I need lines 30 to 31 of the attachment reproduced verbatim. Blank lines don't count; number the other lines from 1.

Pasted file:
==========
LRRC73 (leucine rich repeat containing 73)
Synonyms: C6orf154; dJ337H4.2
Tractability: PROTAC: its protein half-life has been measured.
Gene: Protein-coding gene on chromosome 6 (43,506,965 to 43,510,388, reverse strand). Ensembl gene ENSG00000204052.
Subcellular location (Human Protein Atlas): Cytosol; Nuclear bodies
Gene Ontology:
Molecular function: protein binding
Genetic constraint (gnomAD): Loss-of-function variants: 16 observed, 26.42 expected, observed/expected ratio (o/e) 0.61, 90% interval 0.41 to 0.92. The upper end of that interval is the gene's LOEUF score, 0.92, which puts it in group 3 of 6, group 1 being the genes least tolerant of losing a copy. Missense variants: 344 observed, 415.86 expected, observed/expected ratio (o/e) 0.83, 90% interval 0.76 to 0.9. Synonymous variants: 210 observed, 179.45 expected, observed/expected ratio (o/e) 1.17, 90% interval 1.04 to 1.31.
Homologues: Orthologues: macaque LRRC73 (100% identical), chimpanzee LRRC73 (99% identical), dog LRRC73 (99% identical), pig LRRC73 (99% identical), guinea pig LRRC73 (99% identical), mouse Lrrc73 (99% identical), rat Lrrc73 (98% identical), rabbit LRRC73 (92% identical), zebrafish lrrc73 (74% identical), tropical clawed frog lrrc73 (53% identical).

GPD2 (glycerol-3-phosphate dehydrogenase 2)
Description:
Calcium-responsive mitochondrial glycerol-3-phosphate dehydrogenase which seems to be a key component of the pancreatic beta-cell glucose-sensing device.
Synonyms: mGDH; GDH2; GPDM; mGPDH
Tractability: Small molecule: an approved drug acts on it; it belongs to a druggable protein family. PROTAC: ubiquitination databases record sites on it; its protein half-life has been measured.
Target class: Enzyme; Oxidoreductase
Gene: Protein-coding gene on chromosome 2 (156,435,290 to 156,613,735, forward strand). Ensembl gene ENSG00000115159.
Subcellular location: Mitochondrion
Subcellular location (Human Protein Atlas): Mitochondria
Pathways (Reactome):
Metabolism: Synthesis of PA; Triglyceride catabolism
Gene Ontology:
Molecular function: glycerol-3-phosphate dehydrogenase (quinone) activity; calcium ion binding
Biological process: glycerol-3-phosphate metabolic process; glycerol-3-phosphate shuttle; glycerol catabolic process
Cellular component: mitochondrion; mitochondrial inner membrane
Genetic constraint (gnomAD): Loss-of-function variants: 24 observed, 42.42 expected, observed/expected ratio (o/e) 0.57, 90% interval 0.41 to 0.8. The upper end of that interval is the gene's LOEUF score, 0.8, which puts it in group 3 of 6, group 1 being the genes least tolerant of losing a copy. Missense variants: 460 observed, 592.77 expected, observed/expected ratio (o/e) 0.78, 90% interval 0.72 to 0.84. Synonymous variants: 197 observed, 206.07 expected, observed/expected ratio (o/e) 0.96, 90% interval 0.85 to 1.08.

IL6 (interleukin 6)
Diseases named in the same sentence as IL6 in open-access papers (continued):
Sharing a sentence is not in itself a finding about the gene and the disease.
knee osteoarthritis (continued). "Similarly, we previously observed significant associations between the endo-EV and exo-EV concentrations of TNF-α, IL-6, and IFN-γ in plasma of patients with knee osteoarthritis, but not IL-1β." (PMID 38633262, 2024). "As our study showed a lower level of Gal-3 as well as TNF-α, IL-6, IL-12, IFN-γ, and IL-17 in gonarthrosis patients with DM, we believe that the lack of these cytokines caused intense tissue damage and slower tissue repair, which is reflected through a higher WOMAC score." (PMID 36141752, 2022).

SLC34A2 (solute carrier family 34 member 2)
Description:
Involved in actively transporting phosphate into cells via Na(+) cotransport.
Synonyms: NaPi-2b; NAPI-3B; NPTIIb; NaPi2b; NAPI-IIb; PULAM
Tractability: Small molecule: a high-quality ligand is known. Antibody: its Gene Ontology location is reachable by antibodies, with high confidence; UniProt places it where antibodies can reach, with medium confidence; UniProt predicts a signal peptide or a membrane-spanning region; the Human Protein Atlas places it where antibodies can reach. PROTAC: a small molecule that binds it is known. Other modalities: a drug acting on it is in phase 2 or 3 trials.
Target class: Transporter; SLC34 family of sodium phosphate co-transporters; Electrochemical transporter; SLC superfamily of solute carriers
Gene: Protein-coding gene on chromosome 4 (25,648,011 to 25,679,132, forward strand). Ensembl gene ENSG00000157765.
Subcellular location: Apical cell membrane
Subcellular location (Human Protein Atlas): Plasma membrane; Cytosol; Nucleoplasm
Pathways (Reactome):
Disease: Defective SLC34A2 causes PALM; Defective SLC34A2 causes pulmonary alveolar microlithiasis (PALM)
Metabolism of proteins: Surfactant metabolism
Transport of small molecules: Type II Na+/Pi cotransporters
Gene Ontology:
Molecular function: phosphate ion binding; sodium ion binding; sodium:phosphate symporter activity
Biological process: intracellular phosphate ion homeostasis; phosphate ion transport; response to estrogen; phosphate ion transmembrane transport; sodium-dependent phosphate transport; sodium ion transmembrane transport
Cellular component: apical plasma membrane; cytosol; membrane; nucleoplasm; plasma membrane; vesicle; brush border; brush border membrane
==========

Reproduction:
SLC34A2 (solute carrier family 34 member 2)
Description: